Tales from Sark’s World: The Trinity Syndrome Myth

I love creating new characters.

From the fantastical to the “ordinary”, I always enjoy taking an idea of someone and developing them into someone who might have character and be interesting.

About a month ago, after developing some ideas for the Infinatum set at the end of the 19th century, I realized I could potentially have some old-school characters a la The Phantom, Spring-Heeled Jack, Doc Savage, etc. that existed during the same time. Soon, I had a few solo characters, a group of global adventurers, even some baddies.

That’s not to say they are fully realized, fleshed out, and totally awesome, but I have a good foundation to create something further down the line, when I can put them into action.

The reason I’m bringing up this subject is due to a blog I recently read about something called the “Trinity Syndrome”.

According to the writer of this blog, the Trinity Syndrome refers to the creation of a strong female character who, after her strong introduction, does nothing for the rest of the story. The blogger rattled off a bunch of recent movies where the token “Strong Female Character” shows up, does bad-ass things, then becomes meek, redundant, the victim, the sexual object, or plays second-banana to the main character.

Now, being a guy, I’m probably totally wrong about anything I say relating to women because I’ve never been objectified, or lived in fear of the opposite sex.

But shit like that never stopped be before from speaking my mind.

Back in the 90’s, when the first Mortal Kombat movie came out, I was lucky enough to see a sneak preview of the movie. Towards the end, after Sonya Blade is captured, we see her tied up in the bad guy’s palace, in some god-awful dress and her hair all teased-up. The whole audience groaned at that sight. Sonya Blade went from the equal of Johnny Cage and Liu Kang, to being some dolled-up tart in a lame-ass dress.

If anything, the “Trinity Syndrome” should be called the “Sonya Blade Syndrome”.

The reason for this is because, suddenly, and very glaringly, a strong character went from bad-ass to lame-ass. If her character was so bad-ass, it should have shown her fighting off the bad guy when he took her. Of course, her being defeated by the bad guy probably would have raised a whole different kettle of fish, about violence against women or something like that.

Besides The Matrix, the blogger also mentions a few recent movies, like Pacific Rim, Riddick, and Star Trek Into Darkness as examples of so-called “Strong Female Characters” not being used to their full potential. Katee Sackhoff’s character in Riddick is bad-ass, but then becomes sexually objectified and has no plot relevance. The character of Carol Marcus in ST Into Darkness, a supposedly strong character who later strips down for Captain Kirk for some unknown reason. Rinko Kikiuchi’s character in Pacific Rim is weak and traumatized by past events, thus making her a victim that needs saving.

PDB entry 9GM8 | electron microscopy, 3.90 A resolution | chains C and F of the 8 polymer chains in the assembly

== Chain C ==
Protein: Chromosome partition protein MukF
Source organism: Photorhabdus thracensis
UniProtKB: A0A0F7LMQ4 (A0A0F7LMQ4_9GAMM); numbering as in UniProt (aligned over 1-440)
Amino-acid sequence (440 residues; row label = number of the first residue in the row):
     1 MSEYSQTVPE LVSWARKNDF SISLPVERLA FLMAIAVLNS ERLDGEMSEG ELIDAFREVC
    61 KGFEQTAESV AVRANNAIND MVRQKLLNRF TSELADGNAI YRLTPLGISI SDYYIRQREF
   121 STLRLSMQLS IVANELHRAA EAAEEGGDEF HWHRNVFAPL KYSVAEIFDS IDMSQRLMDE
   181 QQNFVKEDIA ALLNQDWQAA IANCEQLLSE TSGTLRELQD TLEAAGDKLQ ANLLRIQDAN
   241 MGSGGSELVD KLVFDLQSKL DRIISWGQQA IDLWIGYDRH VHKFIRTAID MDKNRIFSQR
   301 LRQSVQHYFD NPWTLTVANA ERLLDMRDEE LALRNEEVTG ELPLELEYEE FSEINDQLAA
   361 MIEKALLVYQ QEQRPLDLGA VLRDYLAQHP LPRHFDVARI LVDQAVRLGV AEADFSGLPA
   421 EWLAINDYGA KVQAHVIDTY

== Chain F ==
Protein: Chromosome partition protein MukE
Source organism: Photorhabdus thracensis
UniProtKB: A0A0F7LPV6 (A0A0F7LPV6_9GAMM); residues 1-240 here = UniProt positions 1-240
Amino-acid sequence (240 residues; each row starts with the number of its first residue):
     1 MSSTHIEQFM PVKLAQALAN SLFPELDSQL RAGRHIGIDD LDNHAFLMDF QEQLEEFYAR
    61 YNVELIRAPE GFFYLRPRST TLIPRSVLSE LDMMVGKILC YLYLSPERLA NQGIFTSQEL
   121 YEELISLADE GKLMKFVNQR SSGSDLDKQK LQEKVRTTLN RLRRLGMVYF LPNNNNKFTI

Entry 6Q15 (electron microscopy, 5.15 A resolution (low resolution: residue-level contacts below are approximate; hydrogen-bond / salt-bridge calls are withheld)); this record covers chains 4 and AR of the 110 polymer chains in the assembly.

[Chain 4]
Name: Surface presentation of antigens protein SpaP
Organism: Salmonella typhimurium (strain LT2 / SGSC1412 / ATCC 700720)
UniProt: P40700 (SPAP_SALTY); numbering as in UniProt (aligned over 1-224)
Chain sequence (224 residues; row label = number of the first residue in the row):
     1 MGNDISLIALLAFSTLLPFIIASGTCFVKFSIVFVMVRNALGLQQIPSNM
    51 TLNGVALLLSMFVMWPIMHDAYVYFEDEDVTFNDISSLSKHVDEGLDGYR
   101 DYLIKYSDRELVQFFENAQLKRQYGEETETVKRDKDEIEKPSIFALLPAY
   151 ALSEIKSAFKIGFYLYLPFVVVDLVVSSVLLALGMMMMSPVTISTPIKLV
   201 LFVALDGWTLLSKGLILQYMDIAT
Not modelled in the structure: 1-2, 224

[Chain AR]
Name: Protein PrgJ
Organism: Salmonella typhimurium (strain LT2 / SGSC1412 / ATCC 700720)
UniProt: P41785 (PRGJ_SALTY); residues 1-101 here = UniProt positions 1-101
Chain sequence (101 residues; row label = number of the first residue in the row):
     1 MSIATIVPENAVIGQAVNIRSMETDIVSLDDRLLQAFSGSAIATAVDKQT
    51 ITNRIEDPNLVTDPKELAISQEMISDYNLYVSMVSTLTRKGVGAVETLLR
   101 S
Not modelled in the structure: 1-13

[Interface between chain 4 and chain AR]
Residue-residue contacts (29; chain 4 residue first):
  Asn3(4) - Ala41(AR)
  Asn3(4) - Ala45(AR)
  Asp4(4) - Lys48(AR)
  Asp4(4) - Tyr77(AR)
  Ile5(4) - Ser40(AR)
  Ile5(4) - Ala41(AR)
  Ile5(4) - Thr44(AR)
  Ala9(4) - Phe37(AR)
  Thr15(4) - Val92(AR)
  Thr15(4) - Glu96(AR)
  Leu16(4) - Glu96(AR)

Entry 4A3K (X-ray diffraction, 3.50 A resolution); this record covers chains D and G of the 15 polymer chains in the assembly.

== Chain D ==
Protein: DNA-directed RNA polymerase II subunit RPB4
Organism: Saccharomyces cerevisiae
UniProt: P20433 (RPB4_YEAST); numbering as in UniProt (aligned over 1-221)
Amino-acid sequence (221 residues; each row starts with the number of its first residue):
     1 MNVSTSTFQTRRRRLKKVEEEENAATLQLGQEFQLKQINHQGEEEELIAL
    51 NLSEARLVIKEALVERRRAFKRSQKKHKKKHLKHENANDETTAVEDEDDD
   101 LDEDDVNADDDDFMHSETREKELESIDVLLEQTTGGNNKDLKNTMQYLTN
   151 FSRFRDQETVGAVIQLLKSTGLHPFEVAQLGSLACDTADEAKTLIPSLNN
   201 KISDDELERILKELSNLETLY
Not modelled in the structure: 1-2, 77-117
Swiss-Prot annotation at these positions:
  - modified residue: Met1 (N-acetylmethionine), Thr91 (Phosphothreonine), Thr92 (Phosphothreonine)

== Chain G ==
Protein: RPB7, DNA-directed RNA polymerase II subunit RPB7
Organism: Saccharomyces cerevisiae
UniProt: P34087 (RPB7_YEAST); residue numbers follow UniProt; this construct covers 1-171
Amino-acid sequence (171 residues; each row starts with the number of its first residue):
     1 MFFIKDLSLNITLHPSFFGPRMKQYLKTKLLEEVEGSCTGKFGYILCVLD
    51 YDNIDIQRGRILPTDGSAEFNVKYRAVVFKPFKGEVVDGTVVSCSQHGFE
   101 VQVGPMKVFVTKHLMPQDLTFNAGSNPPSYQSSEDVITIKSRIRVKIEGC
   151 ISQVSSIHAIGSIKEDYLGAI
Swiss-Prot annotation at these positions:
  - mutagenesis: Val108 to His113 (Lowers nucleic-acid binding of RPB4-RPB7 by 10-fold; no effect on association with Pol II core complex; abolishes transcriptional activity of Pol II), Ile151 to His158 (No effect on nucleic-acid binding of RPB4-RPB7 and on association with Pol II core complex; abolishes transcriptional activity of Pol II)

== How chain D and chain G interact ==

I was puzzled at first, until I realized this was one person’s opinion. I also realized that the movies mentioned weren’t called “Trinity” Saviour of Zion”, or “Katee Sackhoff’s Riddick rip-off”, or that Carol Marcus had suddenly become the main character of the Star Trek universe. In short, they weren’t the main characters! They were plot devices to move the story along.

Katee Sackhoff’s character was pretty minor, granted. But the movie IS called “Riddick”. What about Dave Batista’s character in Riddick? It seemed his only purpose was to look big and intimidating. Yet you don’t see him crying at his bank machine when he cashed his check. The blogger complained about Carol Marcus, but she wasn’t a main character. How about Zoe Saldana? She’s one of the main characters of the ensemble of the franchise. How come the blogger didn’t mention her? As for Rinko Kikiuchi’s character in Pacific Rim, the blogger complains about the blandness of previous “strong female characters”, but when one is created with flaws that she must over-come, which she does, the blogger calls her weak and a victim. All I’ll say about the character Trinity in the Matrix movies, never once did I see her suddenly become weak, get captured and dolled-up in a lame-ass dress. She wasn’t weak, or pointless. She helped the main character discover who he was. She bad-ass all the way.

Maybe that was the point the blogger missed. These, and the other “strong female characters” mentioned weren’t the main character. Maybe if they were, the blogger’s point would have been moot. Maybe the blogger should watch movies like “Colombiana”, or “Leon The Professional”. Maybe the blogger should write their own movie with the kind of “strong female character” they desire.

That’s what I try to do.

But I just don’t focus on making the female characters strong. I focus on making all my characters interesting. In reality, men and women, good or bad,  and everyone in between, strengths, weaknesses, personalities, beliefs, flaws, etc. Regardless of the character’s sex, they have to be real. The reader has to know the character a bit, see who they are and how they act. The reader must relate to them. Failing that, the reader must like or hate them, thus forcing them to wonder what they will do next. That way they keep reading.

In my opinion, there is always room for improvement for the “strong female character”. How about a women becoming “The Crow”! Maybe a serious, female version of “Die Hard”! But until then, I think there are already “strong female characters”, you just have to think about what you are seeing instead of taking them at face-value.


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